Production, Interfacial Behavior, Modification and Functionality of Whey Protein Microgels
The production, interfacial properties, effect of modification and functionality of polymer-based microgel particles as colloidal stabilizers and flavor release agents were evaluated. Microgels were fabricated from β-lactoglobulin with and without pectin by thermal treatment under mildly acidic conditions. The influence of fabrication conditions, including pH, ionic strength, anion type and reducing agents on microgel properties were examined. Low pH and high concentrations of reducing agents increased thermal aggregation of β-lactoglobulin, resulting in the formation of larger microgels. Increased ionic strength also increased thermal aggregation irrespective of anion type, though particle agglomeration was promoted. In contrast, thermal aggregation and size of β-lactoglobulin/pectin microgels were affected by anion type, with thiocyanate anions promoting aggregation to the greatest extent followed by chloride and sulfate anions. The adsorption of β-lactoglobulin microgels to oil-water interfaces was influenced by bulk concentration and particle size, with higher concentration and smaller particles associated with faster adsorption. Microgel adsorption produced dominantly elastic interfaces, with smaller microgels increasing interfacial elasticity faster. As the interface was compressed, surface pressure increased but elasticity did not, potentially due to disruption of interactions within the microgel layer. Monolayer images indicated the presence of small, discrete aggregates at the interface, possibly due to microgel disruption at low interfacial concentrations. Cross-linking and reducing agent treatment had limited impact on the physical and chemical properties of microgels, except for increased chemical stability following glutaraldehyde treatment. Larger microgels were generally able to stabilize flavor oil emulsions to coalescence and flocculation, but not creaming, while smaller microgels generated emulsions susceptible to creaming and flocculation. Release of flavor compounds during storage resulted in the formation on non-spherical droplets, indicating a rigid, irreversibly adsorbed interfacial layer. Glutaraldehyde cross-linking greatly decreased emulsion stability, leading to the formation of large droplet flocs and rapid loss of flavor compounds. Larger microgels were able to slow flavor release from oil droplets, however smaller microgels were not. Overall, monodisperse β-lactoglobulin microgels can be produced by simple processing methods and demonstrate great stability over a wide range of conditions found in food and related products. Larger microgels appear to have greater functionality as interfacial stabilizers due to the formation of a thicker interfacial layer compared to smaller microgels, despite their slower diffusion and less efficient interfacial packing. While β-lactoglobulin microgels showed great promise for preventing coalescence in emulsion systems, their instability to creaming and in some cases flocculation limit their functionality as sole stabilizers in low viscosity, low oil phase systems. β-lactoglobulin microgels may have more value in food systems when employed as controlled release agents, texture modifiers or as structural components of films, or when used in conjunction with other stabilizers or biopolymers.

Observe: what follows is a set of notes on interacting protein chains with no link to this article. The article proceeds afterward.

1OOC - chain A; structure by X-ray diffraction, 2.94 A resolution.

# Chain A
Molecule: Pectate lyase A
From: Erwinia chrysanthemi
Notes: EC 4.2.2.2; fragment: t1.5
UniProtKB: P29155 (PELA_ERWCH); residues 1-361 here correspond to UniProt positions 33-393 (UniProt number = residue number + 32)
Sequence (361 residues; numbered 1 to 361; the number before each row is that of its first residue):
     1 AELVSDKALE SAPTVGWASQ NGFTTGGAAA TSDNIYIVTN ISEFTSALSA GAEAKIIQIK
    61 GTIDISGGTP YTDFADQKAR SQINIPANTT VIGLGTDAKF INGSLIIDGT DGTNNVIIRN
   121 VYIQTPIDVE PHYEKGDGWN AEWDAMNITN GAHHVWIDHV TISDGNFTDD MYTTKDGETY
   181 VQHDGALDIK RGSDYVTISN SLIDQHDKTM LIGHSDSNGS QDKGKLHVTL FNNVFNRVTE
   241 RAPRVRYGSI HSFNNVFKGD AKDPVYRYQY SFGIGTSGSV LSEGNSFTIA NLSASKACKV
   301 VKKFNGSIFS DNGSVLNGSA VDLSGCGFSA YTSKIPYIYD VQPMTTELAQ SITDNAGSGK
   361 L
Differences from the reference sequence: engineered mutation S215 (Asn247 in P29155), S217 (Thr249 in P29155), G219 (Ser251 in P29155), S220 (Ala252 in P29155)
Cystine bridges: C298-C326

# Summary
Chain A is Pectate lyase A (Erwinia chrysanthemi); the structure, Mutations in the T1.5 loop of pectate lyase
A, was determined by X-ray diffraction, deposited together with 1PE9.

Jones, Purdue University.
Food Science|Physical chemistry
Off-Campus Purdue Users:
To access this dissertation, please log in to our